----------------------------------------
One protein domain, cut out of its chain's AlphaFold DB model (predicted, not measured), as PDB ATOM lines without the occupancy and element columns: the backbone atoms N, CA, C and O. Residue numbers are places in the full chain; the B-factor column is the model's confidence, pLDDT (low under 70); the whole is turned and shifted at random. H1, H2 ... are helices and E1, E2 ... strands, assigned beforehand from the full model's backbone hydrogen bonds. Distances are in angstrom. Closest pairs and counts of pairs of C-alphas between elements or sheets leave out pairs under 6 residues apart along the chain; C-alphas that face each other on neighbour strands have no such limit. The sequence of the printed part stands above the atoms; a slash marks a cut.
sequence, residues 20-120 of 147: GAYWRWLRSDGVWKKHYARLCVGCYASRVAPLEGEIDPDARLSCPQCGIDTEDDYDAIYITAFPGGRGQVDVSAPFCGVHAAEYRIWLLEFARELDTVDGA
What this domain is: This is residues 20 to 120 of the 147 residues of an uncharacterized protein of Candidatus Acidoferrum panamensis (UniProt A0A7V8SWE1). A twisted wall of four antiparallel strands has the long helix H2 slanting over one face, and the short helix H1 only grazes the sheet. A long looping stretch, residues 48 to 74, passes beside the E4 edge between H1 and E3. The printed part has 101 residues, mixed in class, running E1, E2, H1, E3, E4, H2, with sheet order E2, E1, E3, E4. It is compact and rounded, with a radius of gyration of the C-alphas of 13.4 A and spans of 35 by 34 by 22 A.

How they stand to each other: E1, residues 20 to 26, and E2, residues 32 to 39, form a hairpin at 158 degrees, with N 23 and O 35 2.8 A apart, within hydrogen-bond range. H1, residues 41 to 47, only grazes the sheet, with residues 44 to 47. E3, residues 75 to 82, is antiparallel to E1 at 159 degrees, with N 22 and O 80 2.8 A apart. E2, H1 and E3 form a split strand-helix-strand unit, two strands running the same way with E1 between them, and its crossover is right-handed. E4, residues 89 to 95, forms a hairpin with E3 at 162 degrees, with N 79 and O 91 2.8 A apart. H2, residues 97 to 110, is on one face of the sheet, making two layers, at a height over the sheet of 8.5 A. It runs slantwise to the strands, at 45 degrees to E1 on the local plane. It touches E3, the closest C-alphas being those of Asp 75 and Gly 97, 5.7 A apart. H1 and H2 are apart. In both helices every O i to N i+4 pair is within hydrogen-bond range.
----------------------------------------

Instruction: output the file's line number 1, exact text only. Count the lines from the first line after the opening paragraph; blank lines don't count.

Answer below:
sequence, residues 20-120 of 147: GAYWRWLRSDGVWKKHYARLCVGCYASRVAPLEGEIDPDARLSCPQCGIDTEDDYDAIYITAFPGGRGQVDVSAPFCGVHAAEYRIWLLEFARELDTVDGA